€4.4 million worth of illegal software was installed on personal computers in Malta last year, according to the BSA study. And the research suggests one reason may be that too few people understand the many ways of acquiring illegal software.
It is illegal, for example, to buy a single license for a software program and then install it on multiple computers in an enterprise. Yet, a surprising percentage of business decision-makers – 43 percent in developed economies – assume the practice is entirely permissible.
Yet, public opinion comes down firmly in favor of intellectual property rights, according to more than 15,000 PC users polled for the piracy study.
However, the surveys suggest many PC users are using unlicensed software without even knowing it. Beyond the example of buying a single license and then installing a program on multiple computers, more than one-third of PC users believe it is legal to download software from peer-to-peer networks (36 percent) or borrow software from a friend or co-worker (39 percent).
There is a clear need to address the underlying confusion about how to acquire legal software. In many cases, people want to do the right thing, but they are confused about how to get it done.
For the end user, there are clear risks to using illegal software — intentional or not — which can end up costing much more than legitimate software would have in the first place. These include exposure to malware, viruses and other problems that can compromise security, a lack of technical support, and the legal and reputational risks of violating copyright laws.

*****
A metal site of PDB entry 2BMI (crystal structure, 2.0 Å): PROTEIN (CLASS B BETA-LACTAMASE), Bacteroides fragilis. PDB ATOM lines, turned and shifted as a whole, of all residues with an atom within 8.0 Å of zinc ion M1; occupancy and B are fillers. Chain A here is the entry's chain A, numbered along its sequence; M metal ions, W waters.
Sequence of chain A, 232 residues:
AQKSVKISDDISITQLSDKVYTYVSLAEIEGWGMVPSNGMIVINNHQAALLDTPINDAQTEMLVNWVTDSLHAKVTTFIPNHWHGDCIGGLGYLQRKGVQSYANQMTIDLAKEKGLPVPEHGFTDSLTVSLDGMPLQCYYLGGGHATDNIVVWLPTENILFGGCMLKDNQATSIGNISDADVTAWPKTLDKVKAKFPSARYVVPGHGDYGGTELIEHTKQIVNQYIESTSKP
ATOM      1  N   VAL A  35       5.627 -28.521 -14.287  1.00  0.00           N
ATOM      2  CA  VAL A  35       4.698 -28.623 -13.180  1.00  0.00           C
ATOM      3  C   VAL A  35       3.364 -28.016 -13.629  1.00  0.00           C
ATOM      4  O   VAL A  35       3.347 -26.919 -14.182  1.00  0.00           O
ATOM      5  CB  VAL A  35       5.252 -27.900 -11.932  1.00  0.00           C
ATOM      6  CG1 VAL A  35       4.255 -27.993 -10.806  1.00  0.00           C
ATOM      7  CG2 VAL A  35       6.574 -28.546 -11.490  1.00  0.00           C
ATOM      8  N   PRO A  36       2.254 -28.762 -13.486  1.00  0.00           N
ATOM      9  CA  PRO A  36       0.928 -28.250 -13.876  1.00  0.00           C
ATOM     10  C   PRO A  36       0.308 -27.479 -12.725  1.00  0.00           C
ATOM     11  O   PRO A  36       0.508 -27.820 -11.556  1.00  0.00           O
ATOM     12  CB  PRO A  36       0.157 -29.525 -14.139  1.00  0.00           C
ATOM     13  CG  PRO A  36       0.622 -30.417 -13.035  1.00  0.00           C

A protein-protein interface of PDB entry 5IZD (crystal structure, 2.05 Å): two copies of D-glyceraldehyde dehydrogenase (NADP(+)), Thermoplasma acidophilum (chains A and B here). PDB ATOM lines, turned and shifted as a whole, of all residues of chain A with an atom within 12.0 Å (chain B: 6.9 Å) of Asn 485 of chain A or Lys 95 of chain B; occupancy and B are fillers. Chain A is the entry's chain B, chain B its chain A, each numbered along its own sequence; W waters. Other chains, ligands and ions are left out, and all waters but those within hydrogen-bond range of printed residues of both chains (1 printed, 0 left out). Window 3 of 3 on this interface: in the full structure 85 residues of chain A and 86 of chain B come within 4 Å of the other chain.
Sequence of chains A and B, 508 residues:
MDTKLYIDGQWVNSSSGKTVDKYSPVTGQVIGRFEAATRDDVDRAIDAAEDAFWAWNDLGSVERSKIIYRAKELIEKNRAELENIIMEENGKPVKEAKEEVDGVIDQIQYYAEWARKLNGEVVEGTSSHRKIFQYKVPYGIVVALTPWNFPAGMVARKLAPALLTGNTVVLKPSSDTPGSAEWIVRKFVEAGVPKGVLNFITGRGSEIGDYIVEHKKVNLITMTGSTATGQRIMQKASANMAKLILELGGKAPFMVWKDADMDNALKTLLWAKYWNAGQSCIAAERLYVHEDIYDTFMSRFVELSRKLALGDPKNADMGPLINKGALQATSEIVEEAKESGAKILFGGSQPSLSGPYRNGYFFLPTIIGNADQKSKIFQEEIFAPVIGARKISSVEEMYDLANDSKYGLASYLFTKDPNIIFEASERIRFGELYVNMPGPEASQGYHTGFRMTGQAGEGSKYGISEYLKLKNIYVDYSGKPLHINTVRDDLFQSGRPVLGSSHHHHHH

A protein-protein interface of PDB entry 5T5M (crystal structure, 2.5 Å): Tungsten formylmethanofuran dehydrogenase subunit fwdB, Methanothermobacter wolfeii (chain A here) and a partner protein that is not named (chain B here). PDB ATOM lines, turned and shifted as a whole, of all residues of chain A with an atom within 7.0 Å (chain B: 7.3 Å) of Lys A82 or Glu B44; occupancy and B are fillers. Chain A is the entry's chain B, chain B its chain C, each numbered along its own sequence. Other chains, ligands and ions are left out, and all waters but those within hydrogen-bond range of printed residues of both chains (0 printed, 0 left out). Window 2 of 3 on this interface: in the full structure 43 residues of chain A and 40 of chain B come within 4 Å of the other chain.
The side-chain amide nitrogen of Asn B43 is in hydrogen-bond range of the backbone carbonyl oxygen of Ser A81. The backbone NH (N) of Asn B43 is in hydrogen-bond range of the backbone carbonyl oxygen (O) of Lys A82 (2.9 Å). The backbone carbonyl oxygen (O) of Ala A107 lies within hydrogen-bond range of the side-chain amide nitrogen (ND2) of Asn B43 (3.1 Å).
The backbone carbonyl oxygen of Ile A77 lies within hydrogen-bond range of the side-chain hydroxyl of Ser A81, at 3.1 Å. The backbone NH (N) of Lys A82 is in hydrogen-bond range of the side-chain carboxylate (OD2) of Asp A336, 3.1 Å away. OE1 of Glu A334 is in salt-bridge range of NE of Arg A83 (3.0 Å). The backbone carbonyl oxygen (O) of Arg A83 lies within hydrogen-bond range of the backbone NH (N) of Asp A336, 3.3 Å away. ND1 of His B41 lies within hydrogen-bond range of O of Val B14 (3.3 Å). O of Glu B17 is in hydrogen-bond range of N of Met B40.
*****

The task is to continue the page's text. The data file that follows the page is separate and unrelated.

But the implications extend beyond the ramifications for the individual or business. Software theft undermines legitimate business activity for software-related distribution and service firms, and creates competitive imbalances as companies that use illegal software benefit from an undue cost advantage over those that abide by the law. And, as with any underground activity such as piracy, there are impacts on jobs, tax revenues, and spending that harm the broader economy.
Successful anti-piracy programs should, therefore, include a heavy focus on public education. Businesses and consumers alike must better understand the most reliable channels for acquiring legal software and the consequences of using software without a license. The implementation of software asset management practices is also a valuable way to assist businesses with managing their software purchases, utilization, and maintenance, and something that government, industry, and businesses in Malta can all help to promote.
However, some progress on addressing software piracy has been made in Malta in recent years. The BSA reported a drop of two points in software piracy (from 45 percent in 2009) meaning that the current rate now stands at 43%. What’s more, BSA’s presence in Malta has become more apparent and effective over the last year with prominent media coverage of the campaign and its communication letters to companies and businesses to raise awareness of the risks involved in using unlicensed or pirated software and with requests for a software compliance declaration. This has also proven very effective and a number of legalization agreements have been reached with companies, from different industry sectors, which have legalized any shortfall they had in their computer software licenses. As a result, a substantial number of enquiries are now received regarding software licensing, together with requests for assistance in the compilation of in-house software audits and reports.
Nevertheless, Malta still has to deal with a piracy rate of 43 percent which is 8 percent above the rate of the European Union. As such, there is still much more to be done in order to reduce software piracy and realize the long-term economic benefits of a vibrant software and IT sector.